With most of fuel ethanol blended in gasoline, there is high substitutability between these two markets. For the sake of simplicity, we will modelize CBOB Minus E100 as the implied feedstock demand for ethanol with the lower bound determined by the EPA minimum volume and its upper bound determined the blending wall (gasoline blends with more than 10% ethanol). It is obvious that when this relationship widens, E100 blendstock becomes more favorable in the gasoline blending pool.

top tier

EXPORT Margins

At the Refining level, the arb between PADDs Gasoline and Export Markets has enabled the U.S to be a MASSIVE exporter of gasoline and blendstock components and these CPP exports have been a crack-margins-booster for USG and USAC Refiners. RVOs are covering imports and domestics gasoline/diesel fuel sales. When U.S refiners opt for exports they no longer need the D6 to comply the RVOs. RVOs will be considered when U.S Refiners import products.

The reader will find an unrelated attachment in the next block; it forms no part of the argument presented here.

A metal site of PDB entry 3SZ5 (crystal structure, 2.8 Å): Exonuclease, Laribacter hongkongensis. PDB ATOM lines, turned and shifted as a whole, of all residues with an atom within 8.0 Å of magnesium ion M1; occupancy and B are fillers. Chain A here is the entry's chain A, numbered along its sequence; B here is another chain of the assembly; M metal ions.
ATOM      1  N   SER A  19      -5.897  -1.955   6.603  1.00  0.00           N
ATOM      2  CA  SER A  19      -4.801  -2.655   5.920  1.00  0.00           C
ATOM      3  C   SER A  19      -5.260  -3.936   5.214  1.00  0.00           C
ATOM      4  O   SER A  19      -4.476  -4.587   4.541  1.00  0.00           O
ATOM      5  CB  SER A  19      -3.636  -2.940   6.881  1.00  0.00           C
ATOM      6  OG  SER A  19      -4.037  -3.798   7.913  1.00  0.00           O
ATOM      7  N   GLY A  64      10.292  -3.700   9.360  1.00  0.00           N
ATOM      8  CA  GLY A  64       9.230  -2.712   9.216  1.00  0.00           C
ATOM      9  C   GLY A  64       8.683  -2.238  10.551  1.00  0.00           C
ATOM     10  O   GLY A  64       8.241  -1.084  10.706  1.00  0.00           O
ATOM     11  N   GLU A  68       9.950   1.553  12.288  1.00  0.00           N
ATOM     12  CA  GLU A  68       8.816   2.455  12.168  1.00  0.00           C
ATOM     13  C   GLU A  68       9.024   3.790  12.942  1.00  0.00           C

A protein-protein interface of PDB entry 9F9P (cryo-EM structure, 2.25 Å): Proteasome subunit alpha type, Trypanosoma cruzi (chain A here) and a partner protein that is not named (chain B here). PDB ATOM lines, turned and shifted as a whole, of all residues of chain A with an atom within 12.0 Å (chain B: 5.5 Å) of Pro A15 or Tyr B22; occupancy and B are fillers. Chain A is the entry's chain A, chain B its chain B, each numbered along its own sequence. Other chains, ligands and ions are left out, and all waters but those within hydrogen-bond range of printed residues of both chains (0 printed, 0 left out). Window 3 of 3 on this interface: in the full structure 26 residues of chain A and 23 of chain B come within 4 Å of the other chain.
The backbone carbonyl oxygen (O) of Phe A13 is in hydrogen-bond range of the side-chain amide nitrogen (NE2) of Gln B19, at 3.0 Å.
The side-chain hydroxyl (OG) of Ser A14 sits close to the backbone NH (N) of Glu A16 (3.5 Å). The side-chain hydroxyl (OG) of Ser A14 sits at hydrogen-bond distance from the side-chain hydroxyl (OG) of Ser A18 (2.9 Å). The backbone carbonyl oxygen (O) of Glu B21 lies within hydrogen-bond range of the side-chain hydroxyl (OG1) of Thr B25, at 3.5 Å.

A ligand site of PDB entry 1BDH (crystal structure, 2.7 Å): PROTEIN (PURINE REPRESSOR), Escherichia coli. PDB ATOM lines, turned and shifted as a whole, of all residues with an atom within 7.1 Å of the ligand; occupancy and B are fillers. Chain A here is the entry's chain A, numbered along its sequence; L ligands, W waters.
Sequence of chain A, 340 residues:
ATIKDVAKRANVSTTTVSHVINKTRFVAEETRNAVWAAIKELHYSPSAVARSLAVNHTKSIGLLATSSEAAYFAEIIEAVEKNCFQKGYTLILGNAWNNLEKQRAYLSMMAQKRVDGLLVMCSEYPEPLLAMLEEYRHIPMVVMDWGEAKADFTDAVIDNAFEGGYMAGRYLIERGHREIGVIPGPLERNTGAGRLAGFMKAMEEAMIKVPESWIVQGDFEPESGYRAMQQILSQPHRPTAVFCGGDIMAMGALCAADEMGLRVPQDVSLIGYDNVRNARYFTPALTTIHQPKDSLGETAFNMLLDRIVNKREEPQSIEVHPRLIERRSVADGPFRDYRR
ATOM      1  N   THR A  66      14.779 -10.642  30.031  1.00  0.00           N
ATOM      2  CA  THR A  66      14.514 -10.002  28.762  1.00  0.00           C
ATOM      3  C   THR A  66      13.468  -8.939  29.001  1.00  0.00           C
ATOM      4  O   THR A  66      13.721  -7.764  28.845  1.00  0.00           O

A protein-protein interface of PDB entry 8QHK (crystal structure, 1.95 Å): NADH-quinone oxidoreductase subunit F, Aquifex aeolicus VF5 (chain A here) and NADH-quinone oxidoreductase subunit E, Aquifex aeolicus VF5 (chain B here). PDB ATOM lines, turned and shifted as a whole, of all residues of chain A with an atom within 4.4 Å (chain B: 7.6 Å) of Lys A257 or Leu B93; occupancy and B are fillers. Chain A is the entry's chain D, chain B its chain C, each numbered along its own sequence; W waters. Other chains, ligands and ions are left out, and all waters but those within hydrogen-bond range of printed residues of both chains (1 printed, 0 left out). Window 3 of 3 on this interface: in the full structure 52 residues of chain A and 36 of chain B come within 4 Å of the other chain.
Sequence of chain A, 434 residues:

At the merchandising level, TOP-TIER Ethanol Merchants and Volcker-Rule Trading Desks maintain a global market coverage. It is a cargo market where the equilibrium is determined by freight volatility, tariffs, delivery timing and gasoline/feedstocks pricing factors rather than AGs pricing factors linked to corn/sugar productions and stock levels.


Recently, a solid MISPRICING has appeared in the Ethanol/RIN market.